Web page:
What better way to celebrate Christmas Eve than with a game the whole family can play? So gather round the tree, load up the eggnog with some Barbancourt 5 star, and stand by for fun!
Rules: Each question begins with an illustrative scenario, after which follows one or more puzzlers. Points are awarded based on difficulty.
- Shauna Wilton, a female professor of political sciences at the University of Alberta has it in for Thomas the Tank Engine, which is England’s version of Barney, but on wheels. Wilton has academically analyzed 23—count ’em!—Thomas episodes and doesn’t like the way they portray women! She wants it changed! Now! Here’s what she says:
The female characters weren’t necessarily portrayed any more negatively than the male characters or the male trains, but they did tend to play more secondary roles and they’re often portrayed as being bossy or know-it-alls.
Bossy. Hmmm. More from the story:
[Wilton] also objected to the way the show portrays Thomas, Percy and James slaving away for wealthy bosses like the Fat Controller.
Turns out that that darn Thomas is a…a…a conservative! And the children that watch him “will [someday] attain full political citizenship, and the opinions and world outlook they develop now, partially influenced by shows like Thomas, are part of that process.”
10 points Now for the question, in the form of a statement: The University of Alberta charges its students tuition. Criticize.
Hat tip to reader and contributer Ari Schwartz.
- Paul Kotta, a Livermore, California resident, in a letter to the New York Times (D) called people who do not subscribe, as he religiously does, to the Anthropogenic Greenhouse Warming theory of climate, “deniers.” He argues that “[o]ver the years, various industries have launched coordinated propaganda efforts to deny now accepted facts like the cancer-causing effects of tobacco or that seat belts save lives.” He adds that some industries now deny “the role of pollution in climate change.” Therefore, AGW is true.
20 points Question: has Kotta soaked up too much California sun, or has he hit upon a brand new logical proof of AGW?
- Houston Baker, now a “distinguished” professor of English at Vanderbilt, was a professor at Duke, and was one of the 88 professors who published an open letter condemning the Lacrosse team players falsely accused of rape.
In June 2006, Baker falsely suggested that Duke lacrosse players had raped other women. In a pervasively ugly response to a polite e-mail from the mother of a Duke lacrosse player, he called the team “a scummy bunch of white males” and the woman the “mother of a ‘farm animal.’ “
What fun! And what a beautiful use of the English language from a “distinguished” professor of the same. (Nobody has ever discovered whether he apologized—-but your intrepid reporter has emailed him: hold your breath until we receive a response.)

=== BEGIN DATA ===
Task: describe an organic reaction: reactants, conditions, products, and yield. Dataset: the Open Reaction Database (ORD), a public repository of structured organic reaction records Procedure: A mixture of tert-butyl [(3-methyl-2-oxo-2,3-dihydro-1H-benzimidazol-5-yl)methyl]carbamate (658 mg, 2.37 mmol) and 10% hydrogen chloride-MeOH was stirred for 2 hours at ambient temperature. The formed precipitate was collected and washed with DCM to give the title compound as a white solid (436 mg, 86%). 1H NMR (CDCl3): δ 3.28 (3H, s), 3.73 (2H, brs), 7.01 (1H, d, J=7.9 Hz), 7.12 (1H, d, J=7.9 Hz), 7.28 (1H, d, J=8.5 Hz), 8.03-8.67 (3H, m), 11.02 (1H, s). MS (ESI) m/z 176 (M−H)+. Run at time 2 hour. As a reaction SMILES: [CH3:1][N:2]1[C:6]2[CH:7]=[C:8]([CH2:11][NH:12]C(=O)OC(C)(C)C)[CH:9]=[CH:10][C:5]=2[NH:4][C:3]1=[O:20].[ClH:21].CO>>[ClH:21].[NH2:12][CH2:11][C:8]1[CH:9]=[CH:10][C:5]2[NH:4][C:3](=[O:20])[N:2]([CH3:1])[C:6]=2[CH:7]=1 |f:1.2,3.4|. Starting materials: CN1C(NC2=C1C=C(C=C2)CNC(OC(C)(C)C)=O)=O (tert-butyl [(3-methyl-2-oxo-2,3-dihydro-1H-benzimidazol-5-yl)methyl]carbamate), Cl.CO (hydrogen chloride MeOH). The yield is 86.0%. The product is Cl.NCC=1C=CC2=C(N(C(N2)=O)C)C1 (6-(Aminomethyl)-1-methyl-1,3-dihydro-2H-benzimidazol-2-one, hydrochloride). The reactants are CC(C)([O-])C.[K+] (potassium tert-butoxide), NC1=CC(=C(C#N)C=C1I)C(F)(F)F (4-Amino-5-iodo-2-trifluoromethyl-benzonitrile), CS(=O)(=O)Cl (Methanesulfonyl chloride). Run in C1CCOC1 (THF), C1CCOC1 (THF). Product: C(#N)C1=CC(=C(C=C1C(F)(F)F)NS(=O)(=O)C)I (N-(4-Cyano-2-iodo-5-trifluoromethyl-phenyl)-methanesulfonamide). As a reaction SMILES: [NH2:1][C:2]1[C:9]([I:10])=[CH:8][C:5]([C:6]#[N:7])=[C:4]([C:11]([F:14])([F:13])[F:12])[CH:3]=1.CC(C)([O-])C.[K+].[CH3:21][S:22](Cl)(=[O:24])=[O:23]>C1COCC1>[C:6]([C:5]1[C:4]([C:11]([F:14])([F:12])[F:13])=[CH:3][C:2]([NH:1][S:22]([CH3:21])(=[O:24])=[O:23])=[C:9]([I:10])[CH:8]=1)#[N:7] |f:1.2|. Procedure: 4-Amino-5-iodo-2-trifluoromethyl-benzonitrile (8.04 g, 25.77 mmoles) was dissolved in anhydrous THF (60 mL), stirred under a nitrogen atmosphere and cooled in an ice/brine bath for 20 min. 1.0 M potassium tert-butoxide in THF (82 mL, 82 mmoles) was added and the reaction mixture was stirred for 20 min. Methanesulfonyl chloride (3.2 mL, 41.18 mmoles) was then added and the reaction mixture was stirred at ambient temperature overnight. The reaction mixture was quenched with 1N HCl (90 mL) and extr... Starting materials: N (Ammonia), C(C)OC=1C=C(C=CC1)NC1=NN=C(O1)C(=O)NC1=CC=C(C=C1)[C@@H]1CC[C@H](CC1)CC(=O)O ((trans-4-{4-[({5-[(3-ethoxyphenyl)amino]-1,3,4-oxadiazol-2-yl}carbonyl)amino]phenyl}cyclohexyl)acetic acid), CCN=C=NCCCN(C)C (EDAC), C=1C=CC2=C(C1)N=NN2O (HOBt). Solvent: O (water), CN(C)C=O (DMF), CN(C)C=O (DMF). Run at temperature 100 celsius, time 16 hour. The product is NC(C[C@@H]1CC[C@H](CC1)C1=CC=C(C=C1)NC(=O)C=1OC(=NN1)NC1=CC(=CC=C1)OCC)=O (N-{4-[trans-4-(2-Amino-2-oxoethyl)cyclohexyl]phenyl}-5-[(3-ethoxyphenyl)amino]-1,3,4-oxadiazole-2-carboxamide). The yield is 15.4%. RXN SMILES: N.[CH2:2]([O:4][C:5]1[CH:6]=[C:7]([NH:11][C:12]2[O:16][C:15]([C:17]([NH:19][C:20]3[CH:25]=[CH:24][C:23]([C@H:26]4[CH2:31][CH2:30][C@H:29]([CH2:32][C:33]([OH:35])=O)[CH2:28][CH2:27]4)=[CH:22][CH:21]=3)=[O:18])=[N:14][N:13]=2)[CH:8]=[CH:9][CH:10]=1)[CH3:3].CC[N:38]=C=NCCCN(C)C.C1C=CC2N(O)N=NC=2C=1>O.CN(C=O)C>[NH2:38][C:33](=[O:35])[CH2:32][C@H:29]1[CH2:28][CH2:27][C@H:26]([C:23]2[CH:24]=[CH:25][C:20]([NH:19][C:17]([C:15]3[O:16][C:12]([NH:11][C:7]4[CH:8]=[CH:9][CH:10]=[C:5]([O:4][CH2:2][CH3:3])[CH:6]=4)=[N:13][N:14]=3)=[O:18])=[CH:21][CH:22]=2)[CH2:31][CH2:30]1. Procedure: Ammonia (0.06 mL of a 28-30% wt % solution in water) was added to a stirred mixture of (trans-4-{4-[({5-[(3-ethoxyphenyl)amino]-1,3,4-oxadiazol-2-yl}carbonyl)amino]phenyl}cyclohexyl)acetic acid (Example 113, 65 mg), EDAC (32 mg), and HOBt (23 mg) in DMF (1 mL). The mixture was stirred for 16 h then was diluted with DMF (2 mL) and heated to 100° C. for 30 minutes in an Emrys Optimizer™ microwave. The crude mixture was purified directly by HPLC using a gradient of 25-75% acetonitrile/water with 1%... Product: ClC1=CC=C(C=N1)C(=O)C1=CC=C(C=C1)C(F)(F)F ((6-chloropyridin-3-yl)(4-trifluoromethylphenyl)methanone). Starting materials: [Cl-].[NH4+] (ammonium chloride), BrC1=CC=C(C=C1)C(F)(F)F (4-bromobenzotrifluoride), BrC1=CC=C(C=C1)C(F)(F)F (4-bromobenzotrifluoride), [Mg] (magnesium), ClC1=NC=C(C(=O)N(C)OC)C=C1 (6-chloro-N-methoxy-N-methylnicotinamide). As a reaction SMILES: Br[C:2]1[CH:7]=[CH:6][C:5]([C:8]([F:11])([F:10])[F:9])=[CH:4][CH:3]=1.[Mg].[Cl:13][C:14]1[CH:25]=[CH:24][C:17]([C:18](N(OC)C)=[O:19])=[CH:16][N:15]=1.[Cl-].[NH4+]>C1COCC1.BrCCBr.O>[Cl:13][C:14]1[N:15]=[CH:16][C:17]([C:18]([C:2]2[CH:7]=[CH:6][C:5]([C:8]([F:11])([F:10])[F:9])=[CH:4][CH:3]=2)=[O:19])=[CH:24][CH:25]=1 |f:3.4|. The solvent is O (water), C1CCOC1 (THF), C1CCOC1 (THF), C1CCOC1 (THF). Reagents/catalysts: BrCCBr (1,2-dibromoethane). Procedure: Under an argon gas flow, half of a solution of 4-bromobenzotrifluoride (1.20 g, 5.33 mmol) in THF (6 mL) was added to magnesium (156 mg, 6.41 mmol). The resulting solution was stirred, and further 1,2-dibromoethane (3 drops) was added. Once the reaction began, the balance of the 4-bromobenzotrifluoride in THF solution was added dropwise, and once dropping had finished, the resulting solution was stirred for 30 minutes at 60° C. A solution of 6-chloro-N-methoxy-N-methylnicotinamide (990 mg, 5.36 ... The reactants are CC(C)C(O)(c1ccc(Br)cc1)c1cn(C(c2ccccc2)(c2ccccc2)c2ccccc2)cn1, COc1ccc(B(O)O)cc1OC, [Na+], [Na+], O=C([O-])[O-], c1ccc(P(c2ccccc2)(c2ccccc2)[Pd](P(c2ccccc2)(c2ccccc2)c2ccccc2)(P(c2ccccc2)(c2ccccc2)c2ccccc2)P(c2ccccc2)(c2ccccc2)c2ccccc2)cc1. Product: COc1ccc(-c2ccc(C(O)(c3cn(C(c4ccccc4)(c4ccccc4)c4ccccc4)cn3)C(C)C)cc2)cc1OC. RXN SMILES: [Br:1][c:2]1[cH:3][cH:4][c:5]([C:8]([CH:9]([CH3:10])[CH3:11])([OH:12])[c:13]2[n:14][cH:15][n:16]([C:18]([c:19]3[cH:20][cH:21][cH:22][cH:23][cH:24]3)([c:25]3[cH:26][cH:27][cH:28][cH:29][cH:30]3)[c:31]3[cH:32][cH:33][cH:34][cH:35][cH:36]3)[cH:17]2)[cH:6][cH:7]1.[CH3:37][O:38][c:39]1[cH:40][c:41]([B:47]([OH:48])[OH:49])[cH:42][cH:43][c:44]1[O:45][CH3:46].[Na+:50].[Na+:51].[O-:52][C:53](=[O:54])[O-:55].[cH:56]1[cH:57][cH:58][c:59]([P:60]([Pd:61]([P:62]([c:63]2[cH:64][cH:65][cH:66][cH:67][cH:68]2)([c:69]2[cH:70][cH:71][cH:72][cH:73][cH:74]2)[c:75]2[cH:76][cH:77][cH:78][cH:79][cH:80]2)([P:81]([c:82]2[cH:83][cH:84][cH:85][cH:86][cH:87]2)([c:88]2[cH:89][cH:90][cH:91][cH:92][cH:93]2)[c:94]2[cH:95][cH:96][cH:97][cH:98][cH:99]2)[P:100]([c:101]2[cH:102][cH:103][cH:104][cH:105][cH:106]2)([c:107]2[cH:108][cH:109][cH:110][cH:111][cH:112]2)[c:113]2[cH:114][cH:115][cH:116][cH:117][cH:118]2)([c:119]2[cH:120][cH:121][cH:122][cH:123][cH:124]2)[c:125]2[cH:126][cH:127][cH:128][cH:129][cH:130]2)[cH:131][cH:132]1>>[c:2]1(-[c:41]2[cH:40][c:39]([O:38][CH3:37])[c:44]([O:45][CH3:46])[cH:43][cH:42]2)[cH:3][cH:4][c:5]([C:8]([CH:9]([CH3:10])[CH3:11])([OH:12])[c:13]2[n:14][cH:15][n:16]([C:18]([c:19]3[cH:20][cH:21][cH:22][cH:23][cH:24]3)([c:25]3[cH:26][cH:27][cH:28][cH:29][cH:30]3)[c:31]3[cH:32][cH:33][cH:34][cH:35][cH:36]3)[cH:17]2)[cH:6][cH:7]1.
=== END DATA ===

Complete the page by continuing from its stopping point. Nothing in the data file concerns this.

Vanderbilt loved Baker’s prose, even if you didn’t, and they hired him away from Duke. (Diversity! Diversity!) There, he wrote the book Betrayal: How Black Intellectuals Have Abandoned the Ideals of the Civil Rights Era, which accuses many black intellectuals of, among other crimes, “centrism”, which are activities conducted at the expense of the “black majority.”
One of his arguments is that the prison population is rising (it has since fallen), and that some prisoners are black (they are). Baker suspects the “prison-industrial complex”, whereby some private companies build and run prisons, of making profits (they do). His implication is that the new prisons that are built must be filled else the companies involved won’t profit (true). Therefore, the “complex”, through nefarious means, generates incarcerations.
10 points Question 1 (non-logical): Define distinguished.
30 points Question 2: What came first, the criminal or his cage?
- Congressman Alan Grayson (D – Florida), who hobbies include chasing ambulances and soliciting for his own personal “money bomb“, was irked, irritated, and downright incensed that citizen Angie Langley created the voodoo website MyCongressmanIsNuts.com. So peeved was Grayson that he wrote our illustrious Attorney General (the same gentleman who wants to bring the 9/11 murderers to New York City because, uh, well, just because) and demanded that the United States government “imprison [Angie Langley] for 5 years” for speaking poorly of him.
Part of the United States’s Constitution—the supreme law of the land, trumping, for now, even “progressive” politicians—says, and I quote:
Congress shall make no law..abridging the freedom of speech, or of the press
To repeat: Congressman Alan Grayson (D – Florida) is a congressman, a guardian of our Constitution.
10 points Question 1 (non-logical): How much money could an energetic trial lawyer hope to pull down in a year if he charges a contingency fee of thirty-three percent?
40 points Question 2: How many people can you arrest for political dissent before you violate the Constitution.?
That’s it for now. Have a ball and be sure to check back for our New Year’s game: What Kind of a Dumb Idea Was That?